Dance review: Beijing Dance/LDTX Cold arrow – Game of Go

The piece was accompanied by music by new age composer David Darling.

August 13, 2017 20:36
1 minute read.
TWO SHOTS from ‘Cold Arrow – Game of Go.’

TWO SHOTS from ‘Cold Arrow – Game of Go.’. (photo credit: ZHANG HEPING)


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On its fifth tour to Israel, the Beijing Dance company, founded by Willi Tsao, presented Cold arrow – Game of Go by the couple Li Han-Zhong and Ma Bo. Tsao is perhaps the most important figure in the transition of Chinese dance from traditional and ethnic dance to the realm of modern dance.

The earlier attempts relied more on imitation of modern perceptions and forms, yet later some creators found a way to use the techniques as tools for authentic expression. Beijing Dance company is among them. The company didn’t sever ties with the past, however, which works in this case but only up to a point.

Leaning on cultural roots has its own hazards. On one hand it feeds the demand for some exotic touches, the thirst for “Orientalism,” which some consider as the other side of prejudice. On the other hand, dancing with long silk ribbons, a mish-mash of martial arts moves, meditation poses or flying dragon- like customs in a straight-forward fashion is only one notch better than using more touristic props. The artistic integrity is often at risk, as we have seen in the past rather often.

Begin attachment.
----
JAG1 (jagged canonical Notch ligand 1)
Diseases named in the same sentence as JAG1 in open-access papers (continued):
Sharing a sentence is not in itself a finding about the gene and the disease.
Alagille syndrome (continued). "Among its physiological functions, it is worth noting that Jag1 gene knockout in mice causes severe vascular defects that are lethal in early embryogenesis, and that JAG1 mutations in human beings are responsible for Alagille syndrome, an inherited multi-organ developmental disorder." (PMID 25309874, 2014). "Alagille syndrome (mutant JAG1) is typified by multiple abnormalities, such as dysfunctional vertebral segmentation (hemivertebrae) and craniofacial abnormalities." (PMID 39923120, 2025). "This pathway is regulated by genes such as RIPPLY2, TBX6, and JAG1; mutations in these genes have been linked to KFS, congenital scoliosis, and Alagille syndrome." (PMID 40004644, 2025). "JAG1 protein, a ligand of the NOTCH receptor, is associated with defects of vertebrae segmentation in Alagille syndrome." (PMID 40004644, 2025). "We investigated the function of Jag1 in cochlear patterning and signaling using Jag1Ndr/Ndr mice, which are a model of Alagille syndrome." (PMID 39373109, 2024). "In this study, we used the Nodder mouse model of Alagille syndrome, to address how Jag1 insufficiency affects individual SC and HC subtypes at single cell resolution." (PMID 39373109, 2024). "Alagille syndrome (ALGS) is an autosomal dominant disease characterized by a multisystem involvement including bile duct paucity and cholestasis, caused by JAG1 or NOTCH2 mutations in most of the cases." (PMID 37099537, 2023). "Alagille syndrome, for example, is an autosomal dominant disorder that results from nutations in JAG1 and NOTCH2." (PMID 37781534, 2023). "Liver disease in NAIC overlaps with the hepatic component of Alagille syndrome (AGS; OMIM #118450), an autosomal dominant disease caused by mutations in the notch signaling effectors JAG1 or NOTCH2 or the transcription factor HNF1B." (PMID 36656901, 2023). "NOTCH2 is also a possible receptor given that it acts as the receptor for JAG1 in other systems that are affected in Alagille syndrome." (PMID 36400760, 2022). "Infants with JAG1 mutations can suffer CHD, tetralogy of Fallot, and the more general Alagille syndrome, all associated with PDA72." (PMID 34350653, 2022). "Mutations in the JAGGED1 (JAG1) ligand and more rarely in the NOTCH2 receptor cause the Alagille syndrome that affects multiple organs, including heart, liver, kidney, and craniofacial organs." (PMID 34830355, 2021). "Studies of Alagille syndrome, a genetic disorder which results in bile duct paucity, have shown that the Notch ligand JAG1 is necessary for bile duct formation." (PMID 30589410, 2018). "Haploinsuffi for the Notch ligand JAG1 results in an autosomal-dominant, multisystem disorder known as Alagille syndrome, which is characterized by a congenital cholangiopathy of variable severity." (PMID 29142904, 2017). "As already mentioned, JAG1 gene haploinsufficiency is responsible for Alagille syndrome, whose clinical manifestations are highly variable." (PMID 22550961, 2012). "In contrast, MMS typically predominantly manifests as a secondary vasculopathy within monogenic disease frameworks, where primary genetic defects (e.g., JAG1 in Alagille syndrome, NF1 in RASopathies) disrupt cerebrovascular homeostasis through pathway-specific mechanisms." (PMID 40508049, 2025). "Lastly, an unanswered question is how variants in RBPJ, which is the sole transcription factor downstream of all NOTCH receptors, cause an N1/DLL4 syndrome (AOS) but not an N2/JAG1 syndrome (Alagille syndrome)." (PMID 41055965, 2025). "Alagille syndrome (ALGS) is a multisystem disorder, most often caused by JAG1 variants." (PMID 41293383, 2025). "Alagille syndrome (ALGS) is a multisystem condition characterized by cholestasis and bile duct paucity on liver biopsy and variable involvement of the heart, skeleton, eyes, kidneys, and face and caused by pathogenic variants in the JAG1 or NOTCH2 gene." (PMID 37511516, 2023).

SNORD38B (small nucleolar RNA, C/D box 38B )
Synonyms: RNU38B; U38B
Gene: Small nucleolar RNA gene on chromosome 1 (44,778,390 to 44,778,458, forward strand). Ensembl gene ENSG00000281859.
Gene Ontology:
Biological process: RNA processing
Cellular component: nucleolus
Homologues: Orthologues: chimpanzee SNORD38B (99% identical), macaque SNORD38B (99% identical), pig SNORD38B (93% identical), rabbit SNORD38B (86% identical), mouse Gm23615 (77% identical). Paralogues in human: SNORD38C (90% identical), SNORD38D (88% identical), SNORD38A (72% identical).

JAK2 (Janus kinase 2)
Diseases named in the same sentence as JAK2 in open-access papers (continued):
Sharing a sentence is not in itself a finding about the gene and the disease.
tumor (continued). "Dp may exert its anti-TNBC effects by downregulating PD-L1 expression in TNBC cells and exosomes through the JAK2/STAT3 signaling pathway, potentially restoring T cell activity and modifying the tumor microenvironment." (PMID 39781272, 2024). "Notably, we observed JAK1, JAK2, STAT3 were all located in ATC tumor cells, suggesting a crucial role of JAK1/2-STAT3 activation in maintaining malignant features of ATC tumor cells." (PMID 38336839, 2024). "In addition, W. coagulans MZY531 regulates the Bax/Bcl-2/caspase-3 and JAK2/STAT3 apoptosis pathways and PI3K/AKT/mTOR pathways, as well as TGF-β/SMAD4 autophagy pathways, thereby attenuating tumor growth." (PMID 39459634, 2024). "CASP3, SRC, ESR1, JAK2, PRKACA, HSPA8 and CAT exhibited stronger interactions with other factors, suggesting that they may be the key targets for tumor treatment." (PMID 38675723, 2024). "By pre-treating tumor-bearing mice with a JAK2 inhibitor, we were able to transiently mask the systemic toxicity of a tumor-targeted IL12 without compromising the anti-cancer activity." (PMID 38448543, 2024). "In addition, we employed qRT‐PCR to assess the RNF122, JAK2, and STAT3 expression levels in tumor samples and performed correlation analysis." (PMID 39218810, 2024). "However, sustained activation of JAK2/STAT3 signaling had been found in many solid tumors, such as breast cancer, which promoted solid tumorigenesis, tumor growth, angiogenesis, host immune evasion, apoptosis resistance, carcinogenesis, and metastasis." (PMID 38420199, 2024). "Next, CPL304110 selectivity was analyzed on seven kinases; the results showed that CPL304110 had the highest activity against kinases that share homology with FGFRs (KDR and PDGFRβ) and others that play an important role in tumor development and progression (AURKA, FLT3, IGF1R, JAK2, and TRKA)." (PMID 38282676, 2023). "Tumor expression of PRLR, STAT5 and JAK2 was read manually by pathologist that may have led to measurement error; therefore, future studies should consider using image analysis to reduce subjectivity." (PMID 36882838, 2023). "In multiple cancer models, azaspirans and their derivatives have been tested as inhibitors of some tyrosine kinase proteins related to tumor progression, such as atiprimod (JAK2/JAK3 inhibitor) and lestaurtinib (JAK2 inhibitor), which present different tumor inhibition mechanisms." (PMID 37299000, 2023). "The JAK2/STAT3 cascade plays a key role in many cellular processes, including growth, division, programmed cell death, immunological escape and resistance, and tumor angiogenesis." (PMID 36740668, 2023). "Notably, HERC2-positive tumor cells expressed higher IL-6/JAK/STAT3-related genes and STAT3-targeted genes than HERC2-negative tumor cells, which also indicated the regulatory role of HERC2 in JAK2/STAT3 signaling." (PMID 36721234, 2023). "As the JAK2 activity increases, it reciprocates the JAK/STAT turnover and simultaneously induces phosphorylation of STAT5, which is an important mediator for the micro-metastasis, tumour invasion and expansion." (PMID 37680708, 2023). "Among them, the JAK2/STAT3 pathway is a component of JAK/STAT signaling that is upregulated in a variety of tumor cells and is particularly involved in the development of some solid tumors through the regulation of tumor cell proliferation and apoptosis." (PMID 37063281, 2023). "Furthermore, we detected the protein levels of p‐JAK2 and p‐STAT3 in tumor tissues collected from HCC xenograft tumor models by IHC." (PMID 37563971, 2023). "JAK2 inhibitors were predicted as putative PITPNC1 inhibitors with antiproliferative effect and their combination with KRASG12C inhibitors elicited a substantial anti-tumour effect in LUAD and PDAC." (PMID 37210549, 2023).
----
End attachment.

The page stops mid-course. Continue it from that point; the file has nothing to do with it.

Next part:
The piece was accompanied by music by new age composer David Darling. His score relied mostly on Western instruments and scales, with careful inserts of Chinese musical sounds, which matched the dance’s orientation.

All 14 dancers are well trained and disciplined, with gymnastic skills, and yet looked pleasant. The choreographers showed a particularly good eye for composition, smooth transitions and aesthetic scenes. Movements often depicted motives related to the title’s arrow (based on old story) and the 2,000-yearold game of Go, a board game played with black and white stones, the color of the beautifully detailed layered dress-like outfits.

Yet the choreography suffered from overuse of certain jumps and turns, which tended to exhaust their first impression.

Only one short scene broke all conventions, revealing a surprisingly sensitive layer, which sparkled like a jewel. The dancers formed a line, facing the audience, following a death scene. Their faces were covered by their hands. Hardly moving, they reveal their faces. Eyes shut, heads are raised, as a trace of a smile illuminates their faces in a singular manner. It was an inspired moment that will be well remembered.

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